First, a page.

Extracorporeal adsorption therapy: A method to improve targeted radiation delivered by radiometal-labeled monoclonal antibodies

Eneida R. Nemecek, Damian J. Green, Darrell R. Fisher, John M. Pagel, Yukang Lin, Ajay K. Gopal, Lawrence D. Durack, Joseph G. Rajendran, D. Scott Wilbur, Rune Nilsson, Bengt Sandberg, Oliver W. Press

Research output: Contribution to journalArticlepeer-review

5 Scopus citations


Purpose: Radiolabeled anti-CD20 antibodies have demonstrated impressive efficacy in the treatment of relapsed non-Hodgkin's lymphoma. However, the amount of radiation that can be delivered to eradicate the malignancy is limited by toxicity to normal organs. We examined an "extracorporeal adsorption therapy" (ECAT) method to remove circulating unbound radioimmunoconjugate and improve the ratios of radiation delivered to B-cells in a macaque model. Experimental Design: ECAT was applied with an avidin-agarose column 24 hours after an injection of 111In- or 177Lu-DOTA-biotin- rituximab (anti-CD20 antibody) to normal macaques. Two (2) animals were studied in initial blood clearance studies, and 6 additional animals were evaluated in subsequent detailed biodistribution experiments. After the injection of 111In- or 177Lu-antibody, 3 animals underwent ECAT circulating one volume/hour while 3 served as controls. Serial blood, marrow, and lymph node samples, gamma-camera images, and necropsy tissues were obtained to estimate radiation-absorbed doses in organs of interest. Results: Optimal blood clearance (98%) was achieved by performing ECAT at a flow rate of one blood volume/hour. Radiation doses to normal organs were reduced with ECAT in kidney (49% ± 12%), liver (42% ± 10%), lungs (60% ± 6%), total body (51% ± 16%), marrow (50% ± 15%), spleen (38% ± 10%), and lymph nodes (19% ± 3%). Despite dose reduction in both target and nontarget tissues, therapeutic ratios were significantly higher in animals treated with ECAT (20% higher for spleen:kidney and 60% for lymph node:kidney), compared to controls. Conclusions: ECAT is a safe, feasible, and effective method to remove unbound radioimmunoconjugates from the bloodstream and reduce the nonspecific radiation exposure of normal tissues.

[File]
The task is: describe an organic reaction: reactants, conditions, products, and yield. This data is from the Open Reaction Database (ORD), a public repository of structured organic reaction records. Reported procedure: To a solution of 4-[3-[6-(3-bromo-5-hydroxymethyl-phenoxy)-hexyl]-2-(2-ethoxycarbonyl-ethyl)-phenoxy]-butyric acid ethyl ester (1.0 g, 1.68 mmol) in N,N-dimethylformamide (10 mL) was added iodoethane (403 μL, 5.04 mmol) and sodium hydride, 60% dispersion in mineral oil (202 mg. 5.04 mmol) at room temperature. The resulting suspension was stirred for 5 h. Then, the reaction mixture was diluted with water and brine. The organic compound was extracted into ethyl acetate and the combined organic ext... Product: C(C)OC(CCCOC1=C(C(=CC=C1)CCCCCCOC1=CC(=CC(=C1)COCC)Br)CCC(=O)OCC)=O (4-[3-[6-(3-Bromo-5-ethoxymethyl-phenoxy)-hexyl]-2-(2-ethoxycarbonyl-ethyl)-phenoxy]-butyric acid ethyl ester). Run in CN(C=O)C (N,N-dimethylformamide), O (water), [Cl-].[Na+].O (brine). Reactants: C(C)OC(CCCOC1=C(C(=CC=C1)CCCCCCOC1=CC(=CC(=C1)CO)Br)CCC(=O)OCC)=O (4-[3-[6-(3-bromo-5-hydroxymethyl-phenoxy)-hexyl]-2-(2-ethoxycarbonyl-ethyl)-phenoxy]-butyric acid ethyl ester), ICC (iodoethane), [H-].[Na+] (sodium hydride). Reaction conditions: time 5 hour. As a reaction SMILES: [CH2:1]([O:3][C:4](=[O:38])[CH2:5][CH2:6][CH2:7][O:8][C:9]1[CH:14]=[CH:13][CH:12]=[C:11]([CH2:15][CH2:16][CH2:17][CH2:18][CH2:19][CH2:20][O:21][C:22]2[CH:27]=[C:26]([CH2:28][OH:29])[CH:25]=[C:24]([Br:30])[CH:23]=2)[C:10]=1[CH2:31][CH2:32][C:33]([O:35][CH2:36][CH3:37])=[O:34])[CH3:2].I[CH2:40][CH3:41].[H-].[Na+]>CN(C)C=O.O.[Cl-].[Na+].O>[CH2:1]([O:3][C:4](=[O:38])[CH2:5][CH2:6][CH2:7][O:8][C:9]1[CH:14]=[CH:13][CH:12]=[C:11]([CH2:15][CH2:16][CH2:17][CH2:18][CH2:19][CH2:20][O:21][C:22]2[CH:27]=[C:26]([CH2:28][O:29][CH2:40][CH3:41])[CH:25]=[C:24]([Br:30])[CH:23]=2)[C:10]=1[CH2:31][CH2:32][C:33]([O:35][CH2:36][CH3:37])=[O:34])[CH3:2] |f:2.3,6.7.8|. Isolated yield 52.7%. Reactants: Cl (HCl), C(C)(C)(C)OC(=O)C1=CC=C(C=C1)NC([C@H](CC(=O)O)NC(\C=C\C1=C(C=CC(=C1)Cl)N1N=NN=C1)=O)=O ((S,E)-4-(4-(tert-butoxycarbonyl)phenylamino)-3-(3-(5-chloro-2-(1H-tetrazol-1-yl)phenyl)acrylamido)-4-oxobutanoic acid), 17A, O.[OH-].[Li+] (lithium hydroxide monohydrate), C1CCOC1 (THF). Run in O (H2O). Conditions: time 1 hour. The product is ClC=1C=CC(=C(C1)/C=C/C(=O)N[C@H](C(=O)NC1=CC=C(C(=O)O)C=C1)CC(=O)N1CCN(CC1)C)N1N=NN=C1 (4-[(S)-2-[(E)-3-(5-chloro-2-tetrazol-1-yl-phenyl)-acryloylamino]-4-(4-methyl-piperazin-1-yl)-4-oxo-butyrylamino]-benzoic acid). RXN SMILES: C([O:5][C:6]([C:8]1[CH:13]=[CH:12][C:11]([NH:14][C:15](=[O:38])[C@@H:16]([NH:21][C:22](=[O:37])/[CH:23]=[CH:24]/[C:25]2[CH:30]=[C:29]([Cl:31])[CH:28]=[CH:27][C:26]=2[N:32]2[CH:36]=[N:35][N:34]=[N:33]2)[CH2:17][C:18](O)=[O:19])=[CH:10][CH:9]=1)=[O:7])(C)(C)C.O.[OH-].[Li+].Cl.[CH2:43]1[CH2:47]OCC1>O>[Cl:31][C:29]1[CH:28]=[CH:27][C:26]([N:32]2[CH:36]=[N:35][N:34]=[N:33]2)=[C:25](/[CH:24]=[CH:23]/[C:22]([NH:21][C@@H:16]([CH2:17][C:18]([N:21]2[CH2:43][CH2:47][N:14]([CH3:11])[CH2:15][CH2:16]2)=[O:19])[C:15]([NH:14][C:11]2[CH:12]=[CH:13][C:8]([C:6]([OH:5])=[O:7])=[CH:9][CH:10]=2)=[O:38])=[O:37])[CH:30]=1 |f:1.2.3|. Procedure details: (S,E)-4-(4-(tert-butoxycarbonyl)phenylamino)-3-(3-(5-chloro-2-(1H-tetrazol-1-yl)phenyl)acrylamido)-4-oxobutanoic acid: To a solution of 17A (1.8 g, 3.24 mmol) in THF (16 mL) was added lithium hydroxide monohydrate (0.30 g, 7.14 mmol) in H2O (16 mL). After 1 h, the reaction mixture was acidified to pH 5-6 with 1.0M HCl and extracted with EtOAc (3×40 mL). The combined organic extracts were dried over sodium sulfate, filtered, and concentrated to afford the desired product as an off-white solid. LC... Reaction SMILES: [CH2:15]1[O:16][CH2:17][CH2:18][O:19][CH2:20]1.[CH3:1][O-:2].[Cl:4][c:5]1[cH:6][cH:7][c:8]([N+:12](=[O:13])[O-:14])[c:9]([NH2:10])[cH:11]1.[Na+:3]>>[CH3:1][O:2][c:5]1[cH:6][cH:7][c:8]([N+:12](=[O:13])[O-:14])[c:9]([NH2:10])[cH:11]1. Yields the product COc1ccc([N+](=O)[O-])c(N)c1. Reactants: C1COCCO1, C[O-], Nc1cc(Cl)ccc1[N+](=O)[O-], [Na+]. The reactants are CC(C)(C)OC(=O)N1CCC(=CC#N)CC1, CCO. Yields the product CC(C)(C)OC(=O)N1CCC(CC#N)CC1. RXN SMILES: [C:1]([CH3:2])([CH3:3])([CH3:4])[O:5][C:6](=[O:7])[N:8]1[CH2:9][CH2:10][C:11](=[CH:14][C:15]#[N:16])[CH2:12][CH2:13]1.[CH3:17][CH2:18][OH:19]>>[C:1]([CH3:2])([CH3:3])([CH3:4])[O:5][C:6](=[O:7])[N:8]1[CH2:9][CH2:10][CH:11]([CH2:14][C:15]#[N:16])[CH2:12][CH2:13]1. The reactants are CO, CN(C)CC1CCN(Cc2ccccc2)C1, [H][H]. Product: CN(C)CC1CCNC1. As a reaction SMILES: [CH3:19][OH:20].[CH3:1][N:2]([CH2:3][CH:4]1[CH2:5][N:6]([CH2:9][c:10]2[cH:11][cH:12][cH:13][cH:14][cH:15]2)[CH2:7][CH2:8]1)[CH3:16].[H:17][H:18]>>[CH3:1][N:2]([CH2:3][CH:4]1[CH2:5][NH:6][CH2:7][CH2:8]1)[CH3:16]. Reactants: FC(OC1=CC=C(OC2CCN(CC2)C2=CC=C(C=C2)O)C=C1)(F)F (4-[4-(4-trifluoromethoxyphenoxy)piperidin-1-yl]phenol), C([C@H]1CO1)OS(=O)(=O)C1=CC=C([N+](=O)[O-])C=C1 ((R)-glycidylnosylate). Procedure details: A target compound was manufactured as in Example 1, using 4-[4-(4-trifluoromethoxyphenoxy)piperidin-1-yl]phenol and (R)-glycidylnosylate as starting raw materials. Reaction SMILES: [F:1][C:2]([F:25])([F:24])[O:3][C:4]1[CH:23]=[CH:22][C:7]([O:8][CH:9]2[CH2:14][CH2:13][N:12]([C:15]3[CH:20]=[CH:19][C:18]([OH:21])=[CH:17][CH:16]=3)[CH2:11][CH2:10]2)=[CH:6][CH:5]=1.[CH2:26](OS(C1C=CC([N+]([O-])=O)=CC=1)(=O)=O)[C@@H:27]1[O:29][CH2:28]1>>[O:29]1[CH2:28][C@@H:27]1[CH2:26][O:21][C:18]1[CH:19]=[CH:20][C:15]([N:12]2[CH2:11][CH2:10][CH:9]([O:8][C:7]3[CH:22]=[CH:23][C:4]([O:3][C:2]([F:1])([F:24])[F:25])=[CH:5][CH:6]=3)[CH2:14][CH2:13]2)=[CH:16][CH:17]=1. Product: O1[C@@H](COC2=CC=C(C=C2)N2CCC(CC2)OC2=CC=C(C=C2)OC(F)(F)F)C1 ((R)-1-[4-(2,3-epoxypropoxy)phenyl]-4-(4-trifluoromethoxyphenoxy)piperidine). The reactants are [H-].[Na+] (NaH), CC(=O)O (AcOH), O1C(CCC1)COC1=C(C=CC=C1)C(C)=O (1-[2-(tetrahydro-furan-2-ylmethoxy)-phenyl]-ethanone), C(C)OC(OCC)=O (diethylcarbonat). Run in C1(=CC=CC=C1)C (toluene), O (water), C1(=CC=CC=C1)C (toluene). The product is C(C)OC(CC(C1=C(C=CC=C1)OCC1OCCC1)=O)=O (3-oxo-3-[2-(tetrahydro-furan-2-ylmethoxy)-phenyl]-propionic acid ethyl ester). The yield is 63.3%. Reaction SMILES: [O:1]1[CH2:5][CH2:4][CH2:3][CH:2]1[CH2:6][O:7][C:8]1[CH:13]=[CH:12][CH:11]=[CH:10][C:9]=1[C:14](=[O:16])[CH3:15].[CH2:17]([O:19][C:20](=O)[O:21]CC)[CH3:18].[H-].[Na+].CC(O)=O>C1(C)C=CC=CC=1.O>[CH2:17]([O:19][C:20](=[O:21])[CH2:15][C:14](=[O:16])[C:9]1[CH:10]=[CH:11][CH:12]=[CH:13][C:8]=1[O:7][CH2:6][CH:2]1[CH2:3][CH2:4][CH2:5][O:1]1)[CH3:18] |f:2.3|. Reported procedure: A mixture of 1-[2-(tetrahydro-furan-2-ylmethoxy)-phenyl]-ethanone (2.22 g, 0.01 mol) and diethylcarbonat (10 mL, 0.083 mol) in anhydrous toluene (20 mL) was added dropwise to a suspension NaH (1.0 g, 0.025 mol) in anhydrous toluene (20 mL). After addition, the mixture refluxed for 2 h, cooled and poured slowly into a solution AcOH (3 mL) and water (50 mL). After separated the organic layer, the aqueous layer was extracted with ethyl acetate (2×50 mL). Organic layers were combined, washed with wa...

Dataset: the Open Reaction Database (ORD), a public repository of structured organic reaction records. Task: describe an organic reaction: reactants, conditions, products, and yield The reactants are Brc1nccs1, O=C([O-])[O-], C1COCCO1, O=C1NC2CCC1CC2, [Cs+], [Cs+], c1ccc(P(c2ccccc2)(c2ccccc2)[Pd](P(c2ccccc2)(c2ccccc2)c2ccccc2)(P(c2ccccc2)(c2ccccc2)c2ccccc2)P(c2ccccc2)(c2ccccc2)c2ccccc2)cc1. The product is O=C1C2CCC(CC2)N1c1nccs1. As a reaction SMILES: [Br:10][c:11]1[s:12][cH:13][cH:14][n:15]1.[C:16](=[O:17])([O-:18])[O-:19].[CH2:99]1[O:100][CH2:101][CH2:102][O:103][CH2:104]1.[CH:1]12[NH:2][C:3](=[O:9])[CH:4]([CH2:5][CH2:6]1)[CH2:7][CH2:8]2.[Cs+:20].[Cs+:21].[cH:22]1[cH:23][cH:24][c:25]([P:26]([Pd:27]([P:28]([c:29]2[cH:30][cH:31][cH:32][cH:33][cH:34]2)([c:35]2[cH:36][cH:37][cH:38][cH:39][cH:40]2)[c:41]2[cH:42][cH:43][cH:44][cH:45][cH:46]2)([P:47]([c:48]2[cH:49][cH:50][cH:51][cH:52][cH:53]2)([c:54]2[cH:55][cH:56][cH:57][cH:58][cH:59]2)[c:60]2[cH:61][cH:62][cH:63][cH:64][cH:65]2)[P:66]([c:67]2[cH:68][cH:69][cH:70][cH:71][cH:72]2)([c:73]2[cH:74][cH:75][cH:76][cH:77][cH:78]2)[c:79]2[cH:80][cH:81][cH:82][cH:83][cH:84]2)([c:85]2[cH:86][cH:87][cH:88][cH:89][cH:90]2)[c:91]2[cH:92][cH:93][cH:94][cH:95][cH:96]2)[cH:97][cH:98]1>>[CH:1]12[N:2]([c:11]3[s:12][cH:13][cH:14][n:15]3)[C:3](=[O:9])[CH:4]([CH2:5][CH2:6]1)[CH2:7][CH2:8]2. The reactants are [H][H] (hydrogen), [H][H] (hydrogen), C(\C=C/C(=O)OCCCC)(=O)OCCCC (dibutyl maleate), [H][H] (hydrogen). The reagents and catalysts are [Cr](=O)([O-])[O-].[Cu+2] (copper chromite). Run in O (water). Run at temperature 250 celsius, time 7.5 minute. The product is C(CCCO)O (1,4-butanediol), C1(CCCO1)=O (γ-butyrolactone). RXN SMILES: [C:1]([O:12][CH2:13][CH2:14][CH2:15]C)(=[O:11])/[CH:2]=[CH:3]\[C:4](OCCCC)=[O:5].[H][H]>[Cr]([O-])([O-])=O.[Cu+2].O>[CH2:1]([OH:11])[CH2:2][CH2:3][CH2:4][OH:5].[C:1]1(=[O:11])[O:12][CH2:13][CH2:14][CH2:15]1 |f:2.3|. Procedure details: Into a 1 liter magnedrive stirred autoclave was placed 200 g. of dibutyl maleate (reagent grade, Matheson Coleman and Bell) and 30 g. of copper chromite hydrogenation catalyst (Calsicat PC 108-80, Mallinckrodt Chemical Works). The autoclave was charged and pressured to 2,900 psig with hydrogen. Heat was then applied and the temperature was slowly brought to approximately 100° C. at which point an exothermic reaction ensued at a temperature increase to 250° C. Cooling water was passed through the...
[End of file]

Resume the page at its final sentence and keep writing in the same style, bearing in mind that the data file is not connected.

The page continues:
Original languageEnglish (US)
Pages (from-to)181-191
Number of pages11
JournalCancer Biotherapy and Radiopharmaceuticals
Issue number2
StatePublished - Apr 1 2008


  • Lymphoma
  • Monoclonal antibodies
  • Primates
  • Radioimmunotherapy
  • Rituximab

ASJC Scopus subject areas

  • Oncology
  • Radiology Nuclear Medicine and imaging
  • Pharmacology
  • Cancer Research


Dive into the research topics of 'Extracorporeal adsorption therapy: A method to improve targeted radiation delivered by radiometal-labeled monoclonal antibodies'. Together they form a unique fingerprint.

Cite this